Lawyers made their closing arguments in Suffolk Superior Court Monday in the first case targeting a cigarette-maker’s past practice of giving out free samples.
The attorney for the estate of Marie Evans, a Boston woman who started smoking at 13, said that the cigarette company tried to hook black children and that Evans was seduced by the samples starting when she was 9 years old. The lawyer for North Carolina-based cigarette manufacturer Lorillard, Inc. argued that the manufacturer should not be held accountable because Evans continued to smoke after learning of the health risks, receiving warnings from doctors, and suffering a heart attack 15 years ago.
Evans died of lung cancer in 2002 at the age of 54. She had been smoking Newports for 40 years. Her son, William Evans, is representing her estate in this Massachusetts wrongful death action. The trial began last month.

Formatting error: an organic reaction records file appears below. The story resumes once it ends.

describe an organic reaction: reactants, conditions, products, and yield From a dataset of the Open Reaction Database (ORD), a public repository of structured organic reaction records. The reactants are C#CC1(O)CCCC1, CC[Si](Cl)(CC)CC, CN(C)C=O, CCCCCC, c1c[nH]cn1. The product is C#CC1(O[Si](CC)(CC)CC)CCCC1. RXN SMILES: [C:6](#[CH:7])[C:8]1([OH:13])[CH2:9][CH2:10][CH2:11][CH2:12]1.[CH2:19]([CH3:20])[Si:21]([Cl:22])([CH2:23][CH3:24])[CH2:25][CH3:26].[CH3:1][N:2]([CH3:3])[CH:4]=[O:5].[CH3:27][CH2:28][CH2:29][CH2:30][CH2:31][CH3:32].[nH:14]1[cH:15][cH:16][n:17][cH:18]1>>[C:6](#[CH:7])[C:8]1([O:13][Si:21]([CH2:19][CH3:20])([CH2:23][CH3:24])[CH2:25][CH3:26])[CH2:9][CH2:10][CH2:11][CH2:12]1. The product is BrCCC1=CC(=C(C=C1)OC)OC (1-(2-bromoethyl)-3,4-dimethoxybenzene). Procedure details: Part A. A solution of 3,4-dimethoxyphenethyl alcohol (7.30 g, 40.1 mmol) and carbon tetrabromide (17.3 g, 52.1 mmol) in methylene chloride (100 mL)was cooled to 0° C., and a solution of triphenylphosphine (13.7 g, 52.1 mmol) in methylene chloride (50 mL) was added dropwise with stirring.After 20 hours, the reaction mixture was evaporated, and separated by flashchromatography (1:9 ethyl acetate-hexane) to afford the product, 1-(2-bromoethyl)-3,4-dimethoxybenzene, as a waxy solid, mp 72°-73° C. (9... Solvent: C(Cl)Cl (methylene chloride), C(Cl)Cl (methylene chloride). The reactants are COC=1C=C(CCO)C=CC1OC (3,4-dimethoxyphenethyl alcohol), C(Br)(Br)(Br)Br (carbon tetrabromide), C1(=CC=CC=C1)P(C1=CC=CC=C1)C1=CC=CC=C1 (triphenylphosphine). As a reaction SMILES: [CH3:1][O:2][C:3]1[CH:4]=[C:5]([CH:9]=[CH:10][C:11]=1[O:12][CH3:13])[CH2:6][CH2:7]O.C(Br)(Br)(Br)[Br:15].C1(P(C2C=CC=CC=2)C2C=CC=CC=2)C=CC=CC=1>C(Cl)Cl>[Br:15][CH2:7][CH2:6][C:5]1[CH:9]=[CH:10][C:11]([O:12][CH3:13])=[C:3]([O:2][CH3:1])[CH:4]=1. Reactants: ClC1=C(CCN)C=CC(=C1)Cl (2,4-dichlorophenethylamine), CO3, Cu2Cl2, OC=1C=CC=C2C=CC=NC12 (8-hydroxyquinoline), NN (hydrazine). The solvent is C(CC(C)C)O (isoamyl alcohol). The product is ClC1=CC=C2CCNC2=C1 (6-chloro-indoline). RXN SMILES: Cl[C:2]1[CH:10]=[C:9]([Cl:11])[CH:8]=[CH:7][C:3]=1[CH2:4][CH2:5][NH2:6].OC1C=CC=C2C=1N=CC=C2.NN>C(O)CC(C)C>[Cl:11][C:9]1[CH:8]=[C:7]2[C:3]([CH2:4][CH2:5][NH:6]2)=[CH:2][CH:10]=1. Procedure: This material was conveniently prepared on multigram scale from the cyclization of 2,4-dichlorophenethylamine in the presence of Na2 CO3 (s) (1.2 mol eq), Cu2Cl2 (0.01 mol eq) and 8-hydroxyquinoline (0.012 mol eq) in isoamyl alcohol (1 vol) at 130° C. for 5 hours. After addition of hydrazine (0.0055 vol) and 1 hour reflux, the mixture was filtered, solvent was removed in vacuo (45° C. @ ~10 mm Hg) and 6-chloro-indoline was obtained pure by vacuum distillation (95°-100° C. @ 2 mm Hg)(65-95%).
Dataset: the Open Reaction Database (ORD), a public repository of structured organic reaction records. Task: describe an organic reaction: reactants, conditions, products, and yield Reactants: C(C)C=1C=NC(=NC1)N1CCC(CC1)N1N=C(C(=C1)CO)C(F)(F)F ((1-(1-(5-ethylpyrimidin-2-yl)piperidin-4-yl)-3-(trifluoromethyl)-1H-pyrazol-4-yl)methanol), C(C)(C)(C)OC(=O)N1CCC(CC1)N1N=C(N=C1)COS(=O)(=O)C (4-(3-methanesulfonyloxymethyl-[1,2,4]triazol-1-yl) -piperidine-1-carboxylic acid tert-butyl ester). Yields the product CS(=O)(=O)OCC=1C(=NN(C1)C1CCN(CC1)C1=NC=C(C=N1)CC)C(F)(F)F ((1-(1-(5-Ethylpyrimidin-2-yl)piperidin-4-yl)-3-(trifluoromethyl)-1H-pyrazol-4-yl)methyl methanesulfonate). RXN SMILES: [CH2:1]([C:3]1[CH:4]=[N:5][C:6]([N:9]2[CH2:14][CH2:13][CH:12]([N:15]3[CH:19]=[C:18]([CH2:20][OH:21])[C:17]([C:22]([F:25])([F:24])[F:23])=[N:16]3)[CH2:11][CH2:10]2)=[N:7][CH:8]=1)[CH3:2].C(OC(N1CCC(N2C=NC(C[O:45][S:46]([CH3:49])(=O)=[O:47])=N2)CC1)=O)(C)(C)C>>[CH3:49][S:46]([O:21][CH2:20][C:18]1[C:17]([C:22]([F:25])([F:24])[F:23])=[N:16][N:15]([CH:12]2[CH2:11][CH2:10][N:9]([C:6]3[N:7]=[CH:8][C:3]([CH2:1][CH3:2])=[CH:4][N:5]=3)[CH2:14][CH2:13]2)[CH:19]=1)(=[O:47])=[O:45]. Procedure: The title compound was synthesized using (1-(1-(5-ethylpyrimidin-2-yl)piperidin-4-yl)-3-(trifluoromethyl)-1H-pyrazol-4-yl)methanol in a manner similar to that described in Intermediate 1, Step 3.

Many lawsuits have been brought against tobacco companies to hold them responsible for personal injury and wrongful death. These suits have been brought not only by individuals but also by government officials. They tend to involve products liability, strict liability and civil rights (for example, marketing to African Americans). The usual defenses are contributory (or in Massachusetts, comparative) negligence and the common law doctrine of “volenti non fit injuria,” which means “to a willing person, no injury is done.”
The Boston Herald, Boston cigarette lawsuit heads to jury
The Boston Globe, Jury is asked to find tobacco company liable in woman’s death
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